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National Coalition for Mental Health Recovery | NCMHR

The National Coalition for Mental Health Recovery is pleased to sponsor a conference call for our members and all consumer/survivor/ex-patients (C/S/X)

“Visionary C/S/X Leadership: Leaders who are Committed
to Building Consensus, Community and Collaborations”

David Oak's Leadership Presentation - Top 10: How Can the Mental Health System have an Egyptian Moment [Also available as a downloadable (PDF, 26KB, 1 page)]

Call-In Information: Wednesday Feb 16, 2011 from 2 pm - 3 pm EST

Call-in number: 1-877-444-7543, Code: 8839036387#

Background for Call

The speakers have been asked to focus on an aspect of leadership that that they believe is essential for current and developing leaders. The National Coalition recognizes that C/S/X organizations and movements face some special challenges, but there are issues that are universal in developing as a leader.

Here are three distilled views of leadership taken from the Washington Post’s website, from well-known public figures:

Dartmouth College president Jim Yong Kim- "I think what I've learned is by far the most important thing in leadership is to have a brutally honest understanding of who you are."

Gen. Montgomery Meigs US Army (Ret.) – “Great leaders drive themselves to learn how to improve their skills at leading, their most important decisions are determined by their values and character, and they are often the result of good mentoring.”

Kent J. Thiry  - “While management is a business skill, leadership is a human skill. Becoming a better leader means being in an environment that leads to epiphanies of self-awareness.”

Among questions that we have asked our panel to consider (and which may help you in formulating questions of your own):

  • How do we continue to develop leaders at the local, state and national levels?
  • What leadership models might we consider, and what decision criteria might we use in determining which model(s) are most useful?
  • How can we as a community continue to overcome our differences and focus on shared values, principles and our vision of respect, dignity and inclusion for all?
  • From your perspective, what are the most important skills and qualities that successful leaders share?
  • What have you found to be the most challenging aspects of being a leader?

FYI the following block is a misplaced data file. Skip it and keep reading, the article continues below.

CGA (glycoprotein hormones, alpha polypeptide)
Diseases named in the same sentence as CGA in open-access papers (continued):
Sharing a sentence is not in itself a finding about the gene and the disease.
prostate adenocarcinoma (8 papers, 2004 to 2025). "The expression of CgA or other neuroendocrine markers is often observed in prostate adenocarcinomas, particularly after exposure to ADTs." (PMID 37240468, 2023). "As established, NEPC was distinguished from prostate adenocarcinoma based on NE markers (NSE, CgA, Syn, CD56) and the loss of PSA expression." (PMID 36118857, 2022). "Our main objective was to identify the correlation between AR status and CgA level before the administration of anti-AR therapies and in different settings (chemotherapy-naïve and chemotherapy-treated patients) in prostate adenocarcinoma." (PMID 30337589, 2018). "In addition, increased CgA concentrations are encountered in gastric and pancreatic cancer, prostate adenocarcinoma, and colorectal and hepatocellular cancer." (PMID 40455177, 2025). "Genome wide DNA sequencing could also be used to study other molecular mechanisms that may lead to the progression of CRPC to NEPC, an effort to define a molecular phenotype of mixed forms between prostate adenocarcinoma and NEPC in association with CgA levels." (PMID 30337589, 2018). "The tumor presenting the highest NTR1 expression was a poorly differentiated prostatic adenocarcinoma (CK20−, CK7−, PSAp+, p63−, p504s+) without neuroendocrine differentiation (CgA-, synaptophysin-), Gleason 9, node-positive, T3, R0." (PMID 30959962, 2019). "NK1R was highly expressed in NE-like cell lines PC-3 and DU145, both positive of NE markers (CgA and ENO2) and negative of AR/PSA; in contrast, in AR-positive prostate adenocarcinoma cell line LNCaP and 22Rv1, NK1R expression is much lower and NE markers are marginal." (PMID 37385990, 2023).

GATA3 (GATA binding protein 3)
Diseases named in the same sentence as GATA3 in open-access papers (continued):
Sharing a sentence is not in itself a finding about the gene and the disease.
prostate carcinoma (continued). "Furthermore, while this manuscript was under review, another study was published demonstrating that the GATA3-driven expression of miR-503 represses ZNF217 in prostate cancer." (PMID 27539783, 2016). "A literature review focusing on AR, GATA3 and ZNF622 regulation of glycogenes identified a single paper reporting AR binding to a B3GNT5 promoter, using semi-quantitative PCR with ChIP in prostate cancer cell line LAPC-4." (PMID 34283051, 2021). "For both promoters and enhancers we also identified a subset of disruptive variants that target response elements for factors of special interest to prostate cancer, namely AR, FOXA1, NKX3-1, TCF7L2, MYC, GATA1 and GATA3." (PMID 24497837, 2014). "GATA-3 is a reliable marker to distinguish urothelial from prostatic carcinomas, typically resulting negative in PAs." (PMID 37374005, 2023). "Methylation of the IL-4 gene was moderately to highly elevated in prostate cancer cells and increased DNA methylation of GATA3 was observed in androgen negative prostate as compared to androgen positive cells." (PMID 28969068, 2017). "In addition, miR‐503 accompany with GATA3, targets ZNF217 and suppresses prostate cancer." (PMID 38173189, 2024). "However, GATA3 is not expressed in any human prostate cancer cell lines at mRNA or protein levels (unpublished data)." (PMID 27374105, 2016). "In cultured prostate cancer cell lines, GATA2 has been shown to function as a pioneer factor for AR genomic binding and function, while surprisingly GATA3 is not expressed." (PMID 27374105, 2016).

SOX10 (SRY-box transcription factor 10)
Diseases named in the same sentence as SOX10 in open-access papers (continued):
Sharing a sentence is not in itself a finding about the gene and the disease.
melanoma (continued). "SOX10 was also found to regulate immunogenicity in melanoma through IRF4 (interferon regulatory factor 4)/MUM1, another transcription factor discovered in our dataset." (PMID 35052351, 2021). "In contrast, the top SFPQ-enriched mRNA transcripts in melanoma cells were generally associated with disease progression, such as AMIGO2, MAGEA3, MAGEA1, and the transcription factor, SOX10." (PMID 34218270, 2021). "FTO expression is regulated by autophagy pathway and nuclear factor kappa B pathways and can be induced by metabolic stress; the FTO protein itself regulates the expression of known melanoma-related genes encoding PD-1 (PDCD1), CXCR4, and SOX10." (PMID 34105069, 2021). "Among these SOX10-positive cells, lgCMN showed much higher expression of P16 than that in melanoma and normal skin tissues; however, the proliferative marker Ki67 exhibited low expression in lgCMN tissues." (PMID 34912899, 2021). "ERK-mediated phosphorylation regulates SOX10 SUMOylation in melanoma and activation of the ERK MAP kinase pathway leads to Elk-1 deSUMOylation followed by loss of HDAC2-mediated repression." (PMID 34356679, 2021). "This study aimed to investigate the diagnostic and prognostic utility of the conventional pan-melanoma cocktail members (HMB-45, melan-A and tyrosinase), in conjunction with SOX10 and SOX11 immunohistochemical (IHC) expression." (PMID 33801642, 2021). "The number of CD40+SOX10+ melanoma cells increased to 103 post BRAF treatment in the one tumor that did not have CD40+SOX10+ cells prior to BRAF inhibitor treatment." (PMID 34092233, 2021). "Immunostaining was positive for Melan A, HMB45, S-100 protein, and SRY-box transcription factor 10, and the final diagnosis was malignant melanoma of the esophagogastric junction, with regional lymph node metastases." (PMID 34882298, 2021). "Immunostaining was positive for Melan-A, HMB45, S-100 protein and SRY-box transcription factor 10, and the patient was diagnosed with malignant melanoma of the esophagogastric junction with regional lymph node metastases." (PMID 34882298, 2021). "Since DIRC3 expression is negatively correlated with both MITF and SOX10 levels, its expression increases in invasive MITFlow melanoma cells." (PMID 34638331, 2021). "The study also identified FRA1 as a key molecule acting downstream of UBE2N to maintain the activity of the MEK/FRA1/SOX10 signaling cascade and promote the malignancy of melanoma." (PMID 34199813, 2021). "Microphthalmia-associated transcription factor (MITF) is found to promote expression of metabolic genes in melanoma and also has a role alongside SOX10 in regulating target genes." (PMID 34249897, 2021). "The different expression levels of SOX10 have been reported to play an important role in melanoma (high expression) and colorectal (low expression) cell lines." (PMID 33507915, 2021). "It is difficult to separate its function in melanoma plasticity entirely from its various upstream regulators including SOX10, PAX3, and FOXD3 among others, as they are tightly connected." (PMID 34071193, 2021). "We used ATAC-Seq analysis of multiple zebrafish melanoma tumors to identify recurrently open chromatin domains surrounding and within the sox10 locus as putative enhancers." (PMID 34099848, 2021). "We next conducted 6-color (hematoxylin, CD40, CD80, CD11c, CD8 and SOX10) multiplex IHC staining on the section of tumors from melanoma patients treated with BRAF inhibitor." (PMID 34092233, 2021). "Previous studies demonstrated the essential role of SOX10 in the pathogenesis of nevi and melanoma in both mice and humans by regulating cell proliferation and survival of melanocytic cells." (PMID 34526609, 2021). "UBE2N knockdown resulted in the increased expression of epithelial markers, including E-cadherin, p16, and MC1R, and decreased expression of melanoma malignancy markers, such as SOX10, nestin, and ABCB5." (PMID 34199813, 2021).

• What specials needs and opportunities (for leaders) do you see in the near term and longer term?
  • What is the most important thing that you feel that you have learned as a leader?
  • How do you deal with the tension between the roles of leader and manager?

Speakers

David Oaks, Director, Executive Director of  MindFreedom International (MFI), an independent nonprofit coalition for human rights and alternatives in mental health. David is a well known, long-time C/S/X leader and advocate who operates MFI using grassroots funding, receiving no government or corporate funding.

Keris Jän Myrick, President and CEO, Project Return Peer Support Network, one of the premier consumer-run organizations in Los Angeles. She also serves as a board member and officer of NAMI National. She brings practical and academic skills to her leadership, using her MBA and the lived experience of mental illness. Keris is also a doctoral candidate in psychology, with an emphasis on Industrial-Organizational psychology.

Pam Hyde, Administrator, SAMHSA – appointed by the president and confirmed to her current position by the US Senate in 2009, Pam is an attorney, and for more than 30 years  has held senior management positions in the health and human services field. Just prior to her SAMHSA appointment, Pam served as Governor Bill Richardson’s cabinet secretary for New Mexico’s Department of Health and Human Services. Pam has extensive experience in consulting, having consulted to the President’s New Freedom Commission and the US Department of Justice, among many other entities.

Program Format:

  • 2 pm EST Welcome and explanation of call format, followed by speaker introductions by moderator Jim McNulty
  • 7 minutes per speaker, followed by
  • 35 minutes open Q & A and discussion